Singer/harmonica player John Nemeth is a Boise, Idaho, native. From where John Neméth comes from, they dig more taters than blues. But that hasn’t stopped the Boise, Idaho, native from carving out a career over the past two decades as a purveyor of the down and dirty blues. But the singer/harmonica player doesn’t just get down and wallow in the Mississippi mud or go stomping around in the high and lonesome hill country. He visits those locales and comes away with that dirt sticking to him, then sluices it off with a shower of soul.
“Stronger Than Strong,” which was released Oct. 16 on Nola Blue Records, is Neméth’s 10th record. It finds him tailoring his soul man suit tighter and tighter, soaking the fabric with buckets of squeezed-out soul juice.
Neméth was fed a steady diet of classical music growing up in a Hungarian household in Idaho. His father was a Hungarian freedom fighter who introduced his son to unruly Hungarians folkies zapping blues at warp speed. But Neméth’s idolatry changed allegiance at the age of 14 when schoolmates introduced him to Freddie King and Junior Wells.
A move to San Francisco in 2004 earned him a two-year residency with Anson Funderburgh and the Rockets honing his harp and vocal skills. Neméth put out his first solo record, “Magic Touch,” in ’07. The title was prophetic. His melding of soul vocal and blues harp is a head-on collision with both coming away better for the mash up.
Relocating to Memphis in 2013, Neméth celebrated his new digs with his adaptation of soul classics on “Memphis Grease” winning a BMA for Best Soul Blues album in 2015.
Former Muddy Waters guitarist Bob Margolin once said that he thought Neméth was as good as a once unknown guitarist named Stevie Ray Vaughan, and Neméth responded by saying that he believed if there weren’t harmonica players out there doing traditional blues music, it might just drift away.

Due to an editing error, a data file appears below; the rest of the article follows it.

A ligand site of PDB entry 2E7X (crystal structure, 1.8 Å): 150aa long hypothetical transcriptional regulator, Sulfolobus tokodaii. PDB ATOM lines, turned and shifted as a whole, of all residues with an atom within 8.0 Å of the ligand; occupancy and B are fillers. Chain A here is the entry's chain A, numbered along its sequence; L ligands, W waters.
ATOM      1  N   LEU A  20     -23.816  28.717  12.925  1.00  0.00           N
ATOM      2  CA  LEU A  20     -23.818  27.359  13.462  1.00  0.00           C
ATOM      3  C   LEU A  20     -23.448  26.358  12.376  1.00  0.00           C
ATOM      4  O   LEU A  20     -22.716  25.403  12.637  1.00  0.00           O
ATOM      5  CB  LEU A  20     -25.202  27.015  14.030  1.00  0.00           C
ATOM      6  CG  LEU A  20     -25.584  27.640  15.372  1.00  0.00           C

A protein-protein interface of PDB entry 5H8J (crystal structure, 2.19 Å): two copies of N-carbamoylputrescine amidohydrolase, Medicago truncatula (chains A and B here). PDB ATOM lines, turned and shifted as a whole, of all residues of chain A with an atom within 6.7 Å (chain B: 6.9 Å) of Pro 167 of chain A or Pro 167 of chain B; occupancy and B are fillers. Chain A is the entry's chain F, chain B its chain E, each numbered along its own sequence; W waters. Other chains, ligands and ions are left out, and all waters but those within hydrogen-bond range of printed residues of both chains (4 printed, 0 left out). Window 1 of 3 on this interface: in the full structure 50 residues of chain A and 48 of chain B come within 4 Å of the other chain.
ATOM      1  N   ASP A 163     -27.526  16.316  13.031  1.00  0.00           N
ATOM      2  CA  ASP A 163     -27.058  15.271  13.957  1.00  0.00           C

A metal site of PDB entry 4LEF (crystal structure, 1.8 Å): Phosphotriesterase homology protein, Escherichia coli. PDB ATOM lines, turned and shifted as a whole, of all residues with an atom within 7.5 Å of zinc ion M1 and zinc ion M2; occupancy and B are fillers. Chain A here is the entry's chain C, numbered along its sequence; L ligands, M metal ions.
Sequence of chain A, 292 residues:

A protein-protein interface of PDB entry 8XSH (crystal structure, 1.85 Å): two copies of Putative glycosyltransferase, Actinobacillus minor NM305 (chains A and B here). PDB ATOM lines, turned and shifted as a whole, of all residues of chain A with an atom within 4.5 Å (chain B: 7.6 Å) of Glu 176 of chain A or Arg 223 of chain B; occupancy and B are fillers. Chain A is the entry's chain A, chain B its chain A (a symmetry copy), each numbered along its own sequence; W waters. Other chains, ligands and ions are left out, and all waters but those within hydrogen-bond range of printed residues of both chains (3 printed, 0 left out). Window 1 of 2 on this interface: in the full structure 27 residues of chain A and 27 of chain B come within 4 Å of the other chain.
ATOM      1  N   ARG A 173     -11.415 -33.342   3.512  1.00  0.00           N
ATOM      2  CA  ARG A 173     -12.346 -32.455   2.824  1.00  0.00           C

But it’s what Neméth does with traditional blues that sets him apart. Greensboro saxman Jimmy Carpenter sits in with Neméth any chance he gets, and in his capacity as musical arranger and assistant talent booker for the Big Blues Bender, books Neméth regularly for the Las Vegas-based blues extravaganza.
“He’s a very inventive guy," Carpenter says. “He doesn’t do stuff like others. He’s never obvious, a great harp player with a different angle. There’s so many people in the blues world that do that same kind of thing, but Neméth doesn’t lose those influences. It’s there, but he does interesting cool stuff with it.”
Neméth’s vocals are unique as well, like a 1950s crooner inventing soul before its mainstream debut a decade later.
“He’s got this kinda edge to his voice,” Carpenter says. “But it’s not harsh, it just cuts through.” The presentation is unique as well. You don’t hear many harp players coming back in soulfully on the next breath. “The cool thing to me is (that) he doesn’t seem to push. Even when he’s singing those rocked-up, fast kinda things, he’s easy with his delivery,” Carpenter says.” I always feel like I’m half a breath behind, and he never sounds like that. Even when he sings really high, because he’s got an amazing range. It doesn’t sound forced. It’s smooth.”
On Neméth’s latest release, newly minted soul classics pop up everywhere. “Depriving a Love” is a juke joint window-rattler fueled by Jon Hay’s barbed wire guitar riffs and Neméth’s stabbing harp thrusts, backed by a relentless tribal beat driven by Matt Wilson’s throbbing bass.
For glorious misery, it’s hard to beat “Sometimes,” Neméth’s cover of Little Junior Parker’s ’58 release. “Sometimes I feel […]